Top 10

I surfed through some blogs last night, and got -ehemmmmmmmm- struck by what people are writing in them. I didn't realize the extent to which a lot of people are baring their innermost secrets and displaying (maybe parading is more apt) their heart out. Anyway, I figured, I can do that too.

In my household, Sundays find the teenager in the house glued to FM radio for the usual rundown of the top ten hit songs of the week. Although the cynic in me tends to suspect that the ranking of the songs is arrived at through very subjective selection processes, I grant that listening to the weekly countdown simplifies lives. One gets instant access to the hit tunes without having to wait for them played in between the usual warbling, crooning and preaching that some people dare call music.

Listening to the countdown over the weekend got me thinking about the other top ten lists in my life.
First, books. Topping the list would be Einstein’s Dreams by Alan Lightman, then Catcher in the Rye by JD Salinger, then State of War by Ninotchka Rosca. And then there’s The English Patient (in the novel form) which is brooding and sad but oh so beautiful - I have read it twice already. The other books would be God of Small Things and A Fine Balance, both written by Indian authors. Love in the Time of Cholera or 100 years of Solitude (Gabriel Marquez de Garcia), The Redundancy of Courage (Mo Yan), and kissing in manhattan by David Shickler.

Ninotchka Rosca, incidentally, is a Filipina writer based in the US. Catcher in the Rye was required reading in College which meant that many students did not appreciate it because it was imposed material. Of course, when assassins got caught holding a copy of the book, it became an instant accessory. I doubt very much if people actually read it, but I know many many people who owns a copy of the book. Perhaps they fancy themselves to be assassins in some previous life?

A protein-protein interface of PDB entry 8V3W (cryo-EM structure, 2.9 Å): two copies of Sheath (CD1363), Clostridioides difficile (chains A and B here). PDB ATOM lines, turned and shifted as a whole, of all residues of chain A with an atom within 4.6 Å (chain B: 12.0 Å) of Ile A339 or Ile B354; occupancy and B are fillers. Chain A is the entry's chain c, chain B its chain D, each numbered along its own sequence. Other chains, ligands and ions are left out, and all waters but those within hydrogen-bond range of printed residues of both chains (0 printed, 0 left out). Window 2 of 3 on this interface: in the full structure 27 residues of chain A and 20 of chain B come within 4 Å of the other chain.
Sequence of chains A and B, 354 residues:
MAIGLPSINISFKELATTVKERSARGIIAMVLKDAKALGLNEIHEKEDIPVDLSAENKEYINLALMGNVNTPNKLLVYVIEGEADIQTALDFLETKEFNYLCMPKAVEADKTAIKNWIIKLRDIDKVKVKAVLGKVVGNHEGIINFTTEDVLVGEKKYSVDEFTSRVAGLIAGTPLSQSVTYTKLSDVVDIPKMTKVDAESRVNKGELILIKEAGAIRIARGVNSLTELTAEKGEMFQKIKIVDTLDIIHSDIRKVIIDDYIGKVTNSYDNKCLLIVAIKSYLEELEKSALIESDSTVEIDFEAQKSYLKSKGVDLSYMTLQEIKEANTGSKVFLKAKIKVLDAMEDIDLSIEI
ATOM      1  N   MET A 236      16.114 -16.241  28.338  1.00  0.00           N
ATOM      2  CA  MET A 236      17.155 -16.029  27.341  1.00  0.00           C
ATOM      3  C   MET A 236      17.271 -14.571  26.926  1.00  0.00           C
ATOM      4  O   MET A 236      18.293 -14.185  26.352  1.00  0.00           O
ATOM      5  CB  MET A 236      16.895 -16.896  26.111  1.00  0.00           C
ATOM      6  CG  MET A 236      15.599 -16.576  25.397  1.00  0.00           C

Next, songs. I’ll wear my heart out on my sleeve and say that the songs I love are those that have - snicker, snicker – meaning in my life. I guess this is what some people refer to as a "theme song." For the record, these songs were never consciously chosen. They just somehow wormed themselves into my life and my failed relationships.

Topping the list would be If I Loved You from Carousel, The Goodbye Girl, I Know Him So Well from Chess, Losing My Religion by REM, Every Breath You Take by the Police, I Hate Mondays by Tori Amos, and slowing down a bit, When the Winter is Gone, and finally, Something Good from The Sound of Music. The more astute reader will notice that the selection of songs run a wide range of musical categories from classic rock, to broadway tunes, to mushy love songs, to something from the Sound of Music.

Movies now. The Godfather movies would top my list anytime. It’s a pity Martin Scorsese won’t do them anymore. I guess that’s really the way to go: end when the going is great (politicians wake up and smell the coffee!). The next two movies closest to my heart are Torch Song Trilogy, and then Moment To Moment. I like Torch Song for its wit, humor, politics and heart. Moment to Moment was a movie from my childhood – and it has stayed on in my memory mainly because of three reasons: that powerful scene which showed a fastastic sunset on a cliff while thousands of doves soared by, the haunting song from the movie, and the fact that the movie introduced me to psychology (one of the main characters was a pyschologist).

The movies of my childhood would also be there: Dr. Zhivago, Gone With the Wind and Ten Commandments. Oro, Plata, Mata and Himala as well as Scorpio Nights would definitely be in my top ten list of all time. Oro, Plata, Mata and Scorpio Nights are movies by Peque Gallaga. I like Oro, Plata, Mata for its brilliant structure and visual feast (hectares of sucar cane fields set on fire!, majestic old houses in Negros!). Scorpio Nights was one of those movies that defined the concept "riveting" - watching it was a real physical experience. It was too bad some people could not see through the sexual content of the film and failed to see that the movie was a political allegory. Himala is, I think, is the best Filipino film ever made. It was made without any commercial consideration at all.

Why am I doing this? Wala lang. Just that someone pointed out that my blog is too heavy. So here’s the corny stuff, guys.

Excuse me, I need to brush my teeth.


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